Recent research at the University of North Carolina and elsewhere, into how we perceive emotions reveals that having a name for an emotion is important in both how we experience it and how we cope with it. Academic Tiffany watt Smith[1] at Queen Mary University in London explains that “putting a name to a feeling can soothe us, bringing coherence to internal turbulence… [but may also] play an even deeper role in our emotional lives , not only helping us manage feelings, but actually bringing them into being in the first place. ”

Different languages have words that describe and evoke emotions outside the normal Anglo-Saxon lexicon. Writing in New Scientist[2], Watts explains that German has two separate words to describe different kinds of disgust. The Pintupi of Western Australia recognise 15 types of fear, each with a different emotional and hence physiological response. Thais have an emotion called greng jai, reluctance to accept an offer of help, because of the bother it would cause the other person. Japanese has an emotional construct called amae, which happens when we are able to be comforted by another in a loving manner than creates no obligation to be grateful in return. The Baining tribe in Papua New Guinea feel deeply when a visitor departs – a kind of heaviness, a mixture of sorrow to see them go and relief to be able to get back to normal. The Inuit, by contrast, use the word Iktsuarpok to describe the anticipation of an awaited visitor arriving. One of my personal favourites from my own files is rawa-dawa, which comes from the Mundari language of the Indian subcontinent and means “the moment of suddenly realising you can do something reprehensible and no-one is there to witness it”.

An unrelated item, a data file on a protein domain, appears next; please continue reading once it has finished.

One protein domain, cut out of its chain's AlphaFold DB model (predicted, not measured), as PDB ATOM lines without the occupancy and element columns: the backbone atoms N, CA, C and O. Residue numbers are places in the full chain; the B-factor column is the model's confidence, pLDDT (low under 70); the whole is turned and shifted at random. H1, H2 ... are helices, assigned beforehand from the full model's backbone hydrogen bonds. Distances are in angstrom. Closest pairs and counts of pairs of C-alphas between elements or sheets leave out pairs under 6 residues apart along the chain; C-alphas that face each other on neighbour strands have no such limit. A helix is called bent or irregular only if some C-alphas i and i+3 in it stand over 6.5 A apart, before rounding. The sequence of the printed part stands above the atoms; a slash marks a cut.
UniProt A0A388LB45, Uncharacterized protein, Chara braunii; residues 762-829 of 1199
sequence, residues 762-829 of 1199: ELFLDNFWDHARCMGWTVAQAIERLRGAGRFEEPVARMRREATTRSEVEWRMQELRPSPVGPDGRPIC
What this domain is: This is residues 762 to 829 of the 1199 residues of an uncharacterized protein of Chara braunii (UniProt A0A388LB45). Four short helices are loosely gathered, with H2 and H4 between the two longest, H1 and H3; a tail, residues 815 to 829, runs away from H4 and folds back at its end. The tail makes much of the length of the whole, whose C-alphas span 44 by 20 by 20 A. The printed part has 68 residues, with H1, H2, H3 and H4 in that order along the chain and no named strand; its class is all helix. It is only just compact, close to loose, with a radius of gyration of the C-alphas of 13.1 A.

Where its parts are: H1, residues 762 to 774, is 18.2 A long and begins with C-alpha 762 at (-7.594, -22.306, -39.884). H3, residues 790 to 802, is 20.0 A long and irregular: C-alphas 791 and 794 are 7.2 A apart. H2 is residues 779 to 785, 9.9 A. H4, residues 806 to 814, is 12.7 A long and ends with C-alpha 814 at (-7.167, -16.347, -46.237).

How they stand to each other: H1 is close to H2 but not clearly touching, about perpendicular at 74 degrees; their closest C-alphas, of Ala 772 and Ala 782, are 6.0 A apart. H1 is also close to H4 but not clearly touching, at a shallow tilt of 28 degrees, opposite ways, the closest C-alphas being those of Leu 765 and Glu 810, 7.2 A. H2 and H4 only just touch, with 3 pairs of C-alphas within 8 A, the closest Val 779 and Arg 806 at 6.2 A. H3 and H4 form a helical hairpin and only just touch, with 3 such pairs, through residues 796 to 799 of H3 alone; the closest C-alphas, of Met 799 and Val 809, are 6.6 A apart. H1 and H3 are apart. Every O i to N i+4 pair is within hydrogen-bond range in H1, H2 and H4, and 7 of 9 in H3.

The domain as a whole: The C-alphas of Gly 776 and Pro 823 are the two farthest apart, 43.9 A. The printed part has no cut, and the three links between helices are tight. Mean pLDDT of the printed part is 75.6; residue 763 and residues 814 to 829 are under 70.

For the coach or mentor, a useful lesson from these insights is that we can better help clients understand and manage their emotions, if they have the words to access them. A simple approach, when a client is struggling to define an emotion, is to ask them to tell a short story about it. When they have done so, you can ask them to create a word for it. This becomes part of your shared vocabulary and provides a short-cut to exploring this emotion, whenever it recurs.

[1] Watts, TS (2105) The Book of Human Emotions, Profile Books, London

[2] Watts, TS (2015, Buzz words, New Scientist 19 September 41-43

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